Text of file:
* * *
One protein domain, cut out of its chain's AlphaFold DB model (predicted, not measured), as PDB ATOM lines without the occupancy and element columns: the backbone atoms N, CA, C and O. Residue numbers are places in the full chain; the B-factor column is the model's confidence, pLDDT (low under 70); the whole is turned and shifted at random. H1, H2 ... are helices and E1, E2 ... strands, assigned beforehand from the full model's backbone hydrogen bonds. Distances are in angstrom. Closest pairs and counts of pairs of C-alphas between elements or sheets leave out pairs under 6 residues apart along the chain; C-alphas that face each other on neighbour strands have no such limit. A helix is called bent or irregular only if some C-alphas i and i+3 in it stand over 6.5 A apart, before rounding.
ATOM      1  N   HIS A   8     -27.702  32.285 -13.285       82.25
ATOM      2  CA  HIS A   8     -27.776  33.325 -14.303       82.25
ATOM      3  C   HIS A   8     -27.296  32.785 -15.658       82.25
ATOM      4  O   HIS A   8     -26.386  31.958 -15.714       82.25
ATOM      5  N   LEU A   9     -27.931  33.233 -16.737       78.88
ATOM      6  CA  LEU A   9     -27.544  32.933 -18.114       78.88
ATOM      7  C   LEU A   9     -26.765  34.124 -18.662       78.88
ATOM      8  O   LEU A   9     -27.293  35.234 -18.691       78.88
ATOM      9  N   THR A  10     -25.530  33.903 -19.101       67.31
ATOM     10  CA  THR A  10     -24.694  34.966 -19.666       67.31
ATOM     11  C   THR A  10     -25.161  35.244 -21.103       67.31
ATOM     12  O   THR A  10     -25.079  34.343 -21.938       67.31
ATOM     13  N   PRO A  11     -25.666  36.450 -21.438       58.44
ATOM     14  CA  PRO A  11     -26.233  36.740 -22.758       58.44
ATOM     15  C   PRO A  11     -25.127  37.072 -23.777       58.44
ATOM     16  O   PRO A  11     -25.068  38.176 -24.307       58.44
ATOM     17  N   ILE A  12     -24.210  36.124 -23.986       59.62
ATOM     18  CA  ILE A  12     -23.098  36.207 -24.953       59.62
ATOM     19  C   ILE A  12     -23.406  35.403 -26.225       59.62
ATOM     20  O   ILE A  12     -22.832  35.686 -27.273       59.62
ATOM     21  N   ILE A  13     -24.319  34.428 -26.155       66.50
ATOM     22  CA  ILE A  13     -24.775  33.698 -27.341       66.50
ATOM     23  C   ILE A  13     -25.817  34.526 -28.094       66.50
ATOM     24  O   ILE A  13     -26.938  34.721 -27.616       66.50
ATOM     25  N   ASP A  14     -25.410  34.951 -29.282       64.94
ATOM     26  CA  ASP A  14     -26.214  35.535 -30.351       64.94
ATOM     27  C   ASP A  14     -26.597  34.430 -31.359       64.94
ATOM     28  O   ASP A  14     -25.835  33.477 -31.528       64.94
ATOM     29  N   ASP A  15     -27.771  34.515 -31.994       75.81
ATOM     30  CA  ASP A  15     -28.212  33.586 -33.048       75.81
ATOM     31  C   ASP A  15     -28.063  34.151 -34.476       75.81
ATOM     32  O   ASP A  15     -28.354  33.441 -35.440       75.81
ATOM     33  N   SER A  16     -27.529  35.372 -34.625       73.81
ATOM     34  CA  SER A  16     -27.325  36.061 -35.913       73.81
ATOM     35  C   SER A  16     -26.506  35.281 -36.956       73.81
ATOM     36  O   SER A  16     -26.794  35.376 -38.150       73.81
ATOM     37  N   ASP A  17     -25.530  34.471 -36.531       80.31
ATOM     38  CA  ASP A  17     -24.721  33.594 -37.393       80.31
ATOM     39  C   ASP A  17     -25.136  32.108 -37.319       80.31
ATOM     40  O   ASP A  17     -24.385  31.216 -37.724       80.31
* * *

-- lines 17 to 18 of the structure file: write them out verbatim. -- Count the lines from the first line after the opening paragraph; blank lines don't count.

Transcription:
ATOM     17  N   ILE A  12     -24.210  36.124 -23.986       59.62
ATOM     18  CA  ILE A  12     -23.098  36.207 -24.953       59.62